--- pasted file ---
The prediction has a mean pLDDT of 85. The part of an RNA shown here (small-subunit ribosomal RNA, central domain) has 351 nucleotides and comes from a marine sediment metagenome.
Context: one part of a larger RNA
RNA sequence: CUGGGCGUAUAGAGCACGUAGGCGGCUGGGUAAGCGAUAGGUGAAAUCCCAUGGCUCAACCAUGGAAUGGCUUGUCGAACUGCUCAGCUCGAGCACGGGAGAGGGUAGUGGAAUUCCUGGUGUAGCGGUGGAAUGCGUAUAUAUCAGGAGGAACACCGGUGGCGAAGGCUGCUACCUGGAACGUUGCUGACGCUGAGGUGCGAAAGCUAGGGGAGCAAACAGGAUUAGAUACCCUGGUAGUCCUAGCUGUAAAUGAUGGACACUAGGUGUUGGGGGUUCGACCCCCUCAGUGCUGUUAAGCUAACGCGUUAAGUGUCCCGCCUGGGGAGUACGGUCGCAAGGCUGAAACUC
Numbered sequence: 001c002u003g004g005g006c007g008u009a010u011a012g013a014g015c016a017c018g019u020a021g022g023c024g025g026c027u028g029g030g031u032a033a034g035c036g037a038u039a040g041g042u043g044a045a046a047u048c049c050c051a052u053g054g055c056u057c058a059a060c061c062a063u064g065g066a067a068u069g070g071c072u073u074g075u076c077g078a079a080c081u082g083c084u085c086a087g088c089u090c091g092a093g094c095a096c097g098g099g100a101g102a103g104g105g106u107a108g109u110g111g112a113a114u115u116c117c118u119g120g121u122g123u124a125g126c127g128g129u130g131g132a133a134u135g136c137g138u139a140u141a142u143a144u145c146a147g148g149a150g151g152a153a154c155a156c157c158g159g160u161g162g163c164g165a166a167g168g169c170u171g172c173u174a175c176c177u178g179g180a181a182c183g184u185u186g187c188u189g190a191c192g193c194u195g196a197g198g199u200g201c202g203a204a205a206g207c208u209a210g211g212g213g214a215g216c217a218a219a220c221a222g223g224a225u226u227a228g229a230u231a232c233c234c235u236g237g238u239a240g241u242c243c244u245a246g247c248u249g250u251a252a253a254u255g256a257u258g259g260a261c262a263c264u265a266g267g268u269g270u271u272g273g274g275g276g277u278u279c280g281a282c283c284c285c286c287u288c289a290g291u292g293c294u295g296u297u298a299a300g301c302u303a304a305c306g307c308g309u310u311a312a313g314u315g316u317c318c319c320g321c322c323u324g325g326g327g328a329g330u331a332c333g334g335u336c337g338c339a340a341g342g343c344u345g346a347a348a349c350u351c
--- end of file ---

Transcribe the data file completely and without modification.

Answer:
The prediction has a mean pLDDT of 85. The part of an RNA shown here (small-subunit ribosomal RNA, central domain) has 351 nucleotides and comes from a marine sediment metagenome.
Context: one part of a larger RNA
RNA sequence: CUGGGCGUAUAGAGCACGUAGGCGGCUGGGUAAGCGAUAGGUGAAAUCCCAUGGCUCAACCAUGGAAUGGCUUGUCGAACUGCUCAGCUCGAGCACGGGAGAGGGUAGUGGAAUUCCUGGUGUAGCGGUGGAAUGCGUAUAUAUCAGGAGGAACACCGGUGGCGAAGGCUGCUACCUGGAACGUUGCUGACGCUGAGGUGCGAAAGCUAGGGGAGCAAACAGGAUUAGAUACCCUGGUAGUCCUAGCUGUAAAUGAUGGACACUAGGUGUUGGGGGUUCGACCCCCUCAGUGCUGUUAAGCUAACGCGUUAAGUGUCCCGCCUGGGGAGUACGGUCGCAAGGCUGAAACUC
Numbered sequence: 001c002u003g004g005g006c007g008u009a010u011a012g013a014g015c016a017c018g019u020a021g022g023c024g025g026c027u028g029g030g031u032a033a034g035c036g037a038u039a040g041g042u043g044a045a046a047u048c049c050c051a052u053g054g055c056u057c058a059a060c061c062a063u064g065g066a067a068u069g070g071c072u073u074g075u076c077g078a079a080c081u082g083c084u085c086a087g088c089u090c091g092a093g094c095a096c097g098g099g100a101g102a103g104g105g106u107a108g109u110g111g112a113a114u115u116c117c118u119g120g121u122g123u124a125g126c127g128g129u130g131g132a133a134u135g136c137g138u139a140u141a142u143a144u145c146a147g148g149a150g151g152a153a154c155a156c157c158g159g160u161g162g163c164g165a166a167g168g169c170u171g172c173u174a175c176c177u178g179g180a181a182c183g184u185u186g187c188u189g190a191c192g193c194u195g196a197g198g199u200g201c202g203a204a205a206g207c208u209a210g211g212g213g214a215g216c217a218a219a220c221a222g223g224a225u226u227a228g229a230u231a232c233c234c235u236g237g238u239a240g241u242c243c244u245a246g247c248u249g250u251a252a253a254u255g256a257u258g259g260a261c262a263c264u265a266g267g268u269g270u271u272g273g274g275g276g277u278u279c280g281a282c283c284c285c286c287u288c289a290g291u292g293c294u295g296u297u298a299a300g301c302u303a304a305c306g307c308g309u310u311a312a313g314u315g316u317c318c319c320g321c322c323u324g325g326g327g328a329g330u331a332c333g334g335u336c337g338c339a340a341g342g343c344u345g346a347a348a349c350u351c